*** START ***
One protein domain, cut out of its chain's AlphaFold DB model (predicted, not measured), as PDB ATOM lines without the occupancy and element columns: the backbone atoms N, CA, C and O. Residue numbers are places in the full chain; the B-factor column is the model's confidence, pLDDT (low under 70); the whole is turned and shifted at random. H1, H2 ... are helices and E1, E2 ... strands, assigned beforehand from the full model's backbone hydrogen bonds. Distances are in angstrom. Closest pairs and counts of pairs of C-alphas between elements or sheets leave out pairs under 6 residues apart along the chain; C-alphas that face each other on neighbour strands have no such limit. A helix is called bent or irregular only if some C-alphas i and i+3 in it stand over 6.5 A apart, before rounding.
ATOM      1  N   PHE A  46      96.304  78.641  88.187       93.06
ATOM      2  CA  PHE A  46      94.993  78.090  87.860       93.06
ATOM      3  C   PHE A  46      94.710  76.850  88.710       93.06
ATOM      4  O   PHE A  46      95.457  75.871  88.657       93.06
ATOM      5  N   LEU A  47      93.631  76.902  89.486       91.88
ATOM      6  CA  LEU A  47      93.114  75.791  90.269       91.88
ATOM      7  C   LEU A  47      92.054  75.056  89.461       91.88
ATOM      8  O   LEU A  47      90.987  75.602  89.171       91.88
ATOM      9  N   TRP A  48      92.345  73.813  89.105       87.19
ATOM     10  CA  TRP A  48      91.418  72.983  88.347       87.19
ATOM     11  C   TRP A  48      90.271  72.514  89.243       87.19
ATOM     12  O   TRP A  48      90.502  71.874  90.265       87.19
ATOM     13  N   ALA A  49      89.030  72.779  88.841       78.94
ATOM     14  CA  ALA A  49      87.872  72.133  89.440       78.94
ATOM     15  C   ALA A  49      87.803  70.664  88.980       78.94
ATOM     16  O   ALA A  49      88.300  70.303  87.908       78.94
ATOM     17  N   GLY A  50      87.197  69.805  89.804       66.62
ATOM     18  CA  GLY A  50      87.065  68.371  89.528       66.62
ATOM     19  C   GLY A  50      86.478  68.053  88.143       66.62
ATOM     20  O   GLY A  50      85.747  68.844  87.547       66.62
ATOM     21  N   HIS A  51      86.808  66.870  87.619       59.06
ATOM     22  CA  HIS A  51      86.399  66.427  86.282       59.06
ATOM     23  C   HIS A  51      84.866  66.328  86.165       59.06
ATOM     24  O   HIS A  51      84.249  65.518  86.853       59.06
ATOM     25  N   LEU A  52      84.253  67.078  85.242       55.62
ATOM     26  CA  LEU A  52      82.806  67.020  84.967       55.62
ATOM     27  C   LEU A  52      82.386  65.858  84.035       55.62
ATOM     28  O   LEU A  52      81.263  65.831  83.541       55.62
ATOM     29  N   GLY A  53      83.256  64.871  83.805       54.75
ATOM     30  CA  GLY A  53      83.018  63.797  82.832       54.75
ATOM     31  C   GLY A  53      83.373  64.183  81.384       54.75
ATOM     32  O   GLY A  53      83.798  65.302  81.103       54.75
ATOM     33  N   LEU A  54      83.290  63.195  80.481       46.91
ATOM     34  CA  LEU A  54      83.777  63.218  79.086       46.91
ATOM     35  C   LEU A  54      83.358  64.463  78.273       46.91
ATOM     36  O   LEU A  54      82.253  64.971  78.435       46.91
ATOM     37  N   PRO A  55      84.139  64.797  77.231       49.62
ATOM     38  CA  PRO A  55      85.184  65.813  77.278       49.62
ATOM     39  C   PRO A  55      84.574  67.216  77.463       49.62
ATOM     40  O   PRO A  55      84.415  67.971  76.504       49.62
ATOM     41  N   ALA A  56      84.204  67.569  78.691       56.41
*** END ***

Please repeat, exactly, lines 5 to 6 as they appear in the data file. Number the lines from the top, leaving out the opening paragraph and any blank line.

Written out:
ATOM      5  N   LEU A  47      93.631  76.902  89.486       91.88
ATOM      6  CA  LEU A  47      93.114  75.791  90.269       91.88